the winning campsite

We debated on attempting a summit of Mount Agassiz, but with the threat of thunderstorms we opted to head for Packard Lake.  Down the trail and about a mile later we came to the spur.  A rocky descent led us to the inviting shores of Wilder Lake.  The dogs splashed around in the water while the humans enjoyed the million dollar view of Agassiz towering over the lake.  After a bit we returned to the trail to find the next lake, but were thwarted when the path petered out in thick forest.  People were getting thirsty again, and everyone decided to head back to camp.  Everyone save for me.  I really wanted to see the two other lakes in the area, so I told Jared I would return to camp by five o’clock.  I had two hours to explore the area.

Mount Agassiz towers over Wilder Lake in the Uinta Mountains

I pulled out my map and tried to figure out where we went wrong.  A quick study revealed that I was headed down a steep slope towards a river.  Instead of following the group I opted to go cross country, hoping to run into the proper trail.  That didn’t happen, so after 15 minutes of crashing around the bush I headed toward Wilder Lake.  Back at the shore I retraced the main trail and found were we went wrong:  the trail turned and headed up a small ridgeline just feet from where we headed to shore.  Always funny how just a few feet can make such a huge difference in backcountry navigation.  I followed the trail up the hill, and down the other side.  An open meadow gave way to the tip of Wyman Lake.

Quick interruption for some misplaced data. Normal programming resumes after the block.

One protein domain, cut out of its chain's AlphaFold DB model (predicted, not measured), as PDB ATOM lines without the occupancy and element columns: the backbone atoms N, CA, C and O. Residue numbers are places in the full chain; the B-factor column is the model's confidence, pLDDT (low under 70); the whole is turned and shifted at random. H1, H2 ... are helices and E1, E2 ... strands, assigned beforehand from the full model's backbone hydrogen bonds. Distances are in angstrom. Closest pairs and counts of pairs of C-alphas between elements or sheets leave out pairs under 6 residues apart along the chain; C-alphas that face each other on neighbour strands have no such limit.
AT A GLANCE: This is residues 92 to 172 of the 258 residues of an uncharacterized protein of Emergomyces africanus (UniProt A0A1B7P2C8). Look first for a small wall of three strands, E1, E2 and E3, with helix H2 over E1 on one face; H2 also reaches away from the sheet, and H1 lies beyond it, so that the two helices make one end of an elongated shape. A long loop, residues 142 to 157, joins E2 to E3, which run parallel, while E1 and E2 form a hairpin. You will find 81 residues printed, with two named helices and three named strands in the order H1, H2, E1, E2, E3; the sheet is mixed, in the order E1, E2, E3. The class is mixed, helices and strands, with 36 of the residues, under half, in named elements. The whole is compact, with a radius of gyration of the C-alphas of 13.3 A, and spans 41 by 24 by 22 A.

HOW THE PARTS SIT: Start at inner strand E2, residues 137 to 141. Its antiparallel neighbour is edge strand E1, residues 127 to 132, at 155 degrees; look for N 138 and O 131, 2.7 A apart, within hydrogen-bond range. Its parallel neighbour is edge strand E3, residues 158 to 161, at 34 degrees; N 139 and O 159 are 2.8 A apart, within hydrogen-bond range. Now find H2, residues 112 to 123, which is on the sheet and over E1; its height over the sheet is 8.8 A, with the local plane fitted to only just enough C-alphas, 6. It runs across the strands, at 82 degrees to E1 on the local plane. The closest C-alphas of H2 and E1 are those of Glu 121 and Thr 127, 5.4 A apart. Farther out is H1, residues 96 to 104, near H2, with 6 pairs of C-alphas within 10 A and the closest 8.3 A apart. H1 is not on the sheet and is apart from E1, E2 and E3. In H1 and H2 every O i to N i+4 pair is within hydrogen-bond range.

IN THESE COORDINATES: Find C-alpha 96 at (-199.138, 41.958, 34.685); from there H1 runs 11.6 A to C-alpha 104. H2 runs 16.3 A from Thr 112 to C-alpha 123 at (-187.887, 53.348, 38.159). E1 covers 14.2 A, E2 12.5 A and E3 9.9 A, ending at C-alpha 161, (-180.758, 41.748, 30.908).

Agassiz reflects in the water of Wyman Lake

Wyman was the largest of the lakes in the area, and it was deserted.  Fresh boot tracks in the mud betrayed the solitude; someone must have been here recently.  I snapped a couple photos of the idyllic scene before heading towards Packard Lake.

Packard Lake was lonely and beautiful

Just a half mile later I arrived at Packard Lake.  It too was empty.  Not a soul in site as I scanned the lake and enjoyed the views.  If you’re looking for solitude, Packard Lake would be a good bet.  I didn’t spot any campsites but the far side of the lake looked like it could be a winner.  Might be a return trip to the area in the future.  I followed the outlet stream from Packard a couple hundred feet to an amazing site.  I heard the distinctive sound of water falling over rocks, and my eyes got huge as I walked to the edge of a cliff wall.  One thousand feet below me the East Fork Duschesne River weaved its way through the forest.  I could see for miles up and down the river from my vantage point on the cliffs.  I wished I had someone else with me to share the view, but I soaked it in nonetheless.  Wow.  It is sights like this, the unexpected beauty and grandeur of the wild, that keeps me coming back.  I paused here for a bit before turning back to camp.